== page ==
Corona plea: three reasons why the end of the corona measures is too early

Corona plea
Incidence, contagion and patchwork quilt: three reasons why the end of the corona measures is too early

The corona protection measures will no longer apply from April 2nd

From April 2nd, the masks may fall.

© Karl-Josef Hildenbrand / DPA

The corona protection measures are no longer applicable. Three reasons why it’s still too early for that. And a plea for a planned life with the corona virus.

In spring, mucking out is the order of the day in many households. Get rid of the old stuff is the motto. The traffic light government has also cleaned up – namely with the corona-Measures. Anyone who wants to can meet in most parts of Germany. Vaccination, convalescence and test evidence are no longer required – unless cinema or restaurant owners continue to decide to do so. And: The mask is no longer mandatory, apart from a few exceptions.

The federal government has thus kept the promise it announced last fall. After two pandemic years marked by contact restrictions and lockdowns Germany so now take it easy. Whether the country can afford it, however, is another question. There are enough reasons why this is not the case.

The virus doesn’t just give up

The government should now be aware that the corona virus can neither be tamed nor is it based on political opening plans. The numbers of Robert Koch Institute (RKI) are clear. The incidence has only known one way since the beginning of the year: steeply upwards. In the meantime, the RKI reported slight slumps. Compared to previous waves, however, we are currently at a record level.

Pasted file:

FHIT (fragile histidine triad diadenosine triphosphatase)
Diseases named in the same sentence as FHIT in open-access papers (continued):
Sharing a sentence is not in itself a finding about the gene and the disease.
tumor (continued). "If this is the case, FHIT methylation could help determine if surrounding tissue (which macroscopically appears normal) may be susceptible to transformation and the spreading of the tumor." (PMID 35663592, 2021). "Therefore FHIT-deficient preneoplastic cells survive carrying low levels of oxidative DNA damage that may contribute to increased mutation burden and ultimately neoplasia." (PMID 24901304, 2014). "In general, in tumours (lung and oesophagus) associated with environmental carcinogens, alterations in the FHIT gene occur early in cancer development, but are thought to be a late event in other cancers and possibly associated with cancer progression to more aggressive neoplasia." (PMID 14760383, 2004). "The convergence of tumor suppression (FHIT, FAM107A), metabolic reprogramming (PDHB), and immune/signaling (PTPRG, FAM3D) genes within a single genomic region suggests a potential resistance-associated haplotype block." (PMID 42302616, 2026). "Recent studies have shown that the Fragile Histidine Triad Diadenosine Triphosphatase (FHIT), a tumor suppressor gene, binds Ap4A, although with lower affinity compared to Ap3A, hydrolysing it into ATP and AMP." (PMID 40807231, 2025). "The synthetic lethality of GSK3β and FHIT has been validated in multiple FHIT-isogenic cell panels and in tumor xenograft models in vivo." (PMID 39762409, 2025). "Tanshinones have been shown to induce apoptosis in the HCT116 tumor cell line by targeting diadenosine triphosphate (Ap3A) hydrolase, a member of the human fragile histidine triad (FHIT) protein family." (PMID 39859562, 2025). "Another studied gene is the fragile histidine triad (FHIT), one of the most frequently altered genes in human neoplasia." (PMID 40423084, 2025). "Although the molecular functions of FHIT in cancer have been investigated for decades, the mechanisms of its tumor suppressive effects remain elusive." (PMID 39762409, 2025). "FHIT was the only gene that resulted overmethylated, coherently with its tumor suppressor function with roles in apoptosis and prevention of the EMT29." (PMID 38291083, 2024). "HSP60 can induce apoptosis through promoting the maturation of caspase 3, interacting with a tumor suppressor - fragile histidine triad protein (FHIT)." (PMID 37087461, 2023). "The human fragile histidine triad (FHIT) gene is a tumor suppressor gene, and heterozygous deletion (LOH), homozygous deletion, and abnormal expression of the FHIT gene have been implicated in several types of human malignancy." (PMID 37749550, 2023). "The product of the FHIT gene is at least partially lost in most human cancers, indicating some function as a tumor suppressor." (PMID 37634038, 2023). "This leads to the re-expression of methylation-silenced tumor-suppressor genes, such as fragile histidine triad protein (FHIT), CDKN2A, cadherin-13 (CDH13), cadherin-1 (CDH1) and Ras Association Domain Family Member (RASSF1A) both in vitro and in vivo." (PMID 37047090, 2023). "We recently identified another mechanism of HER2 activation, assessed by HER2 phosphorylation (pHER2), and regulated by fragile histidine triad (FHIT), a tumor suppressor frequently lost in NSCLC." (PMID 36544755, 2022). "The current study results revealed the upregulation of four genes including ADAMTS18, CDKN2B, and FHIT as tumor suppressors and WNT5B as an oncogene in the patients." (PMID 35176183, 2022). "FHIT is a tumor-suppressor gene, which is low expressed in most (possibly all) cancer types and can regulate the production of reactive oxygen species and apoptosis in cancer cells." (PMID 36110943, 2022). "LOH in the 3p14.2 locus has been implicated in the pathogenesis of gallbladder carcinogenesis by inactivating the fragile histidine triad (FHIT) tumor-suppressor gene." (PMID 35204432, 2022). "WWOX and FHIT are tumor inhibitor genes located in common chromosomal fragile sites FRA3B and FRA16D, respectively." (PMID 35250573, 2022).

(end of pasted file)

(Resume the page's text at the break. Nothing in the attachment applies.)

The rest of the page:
At the same time, the incidence of boosted, doubly vaccinated and unvaccinated is converging. The reason: The vaccination developed for the wild type only provides limited protection against the currently dominant omicron variants. According to the current RKI weekly report, the incidences in the age group between 18 and 59 years are between 148 and 159. These are symptomatic courses. On the other hand, there are clear differences between vaccinated and unvaccinated people in terms of the incidence of hospitalization. Those who are not immunized are more likely to end up in intensive care. However, the numbers are currently so low that the health system is not significantly burdened.

Politicians and health experts are therefore calling for less importance to be attached to the incidence – because the goal of relieving the burden on hospitals has been achieved with the vaccination. And: The common thesis is that we won’t be able to escape the epidemic anyway.

The consequences of the infection can hardly be estimated

This may be. However, in view of the high number of infections, one should ask oneself what consequences the infection can have for the health of the population and the economy. In the past few weeks, there have been reports of people formerly suffering from Covid who are now struggling with the consequences of the disease. The after-effects are still little explored. However, initial study results indicate that between ten and 30 percent of corona patients develop long covid. In relation to Germany, that would be between 800,000 and 24,000,000 people who would need medical care. Which in turn challenges the healthcare system.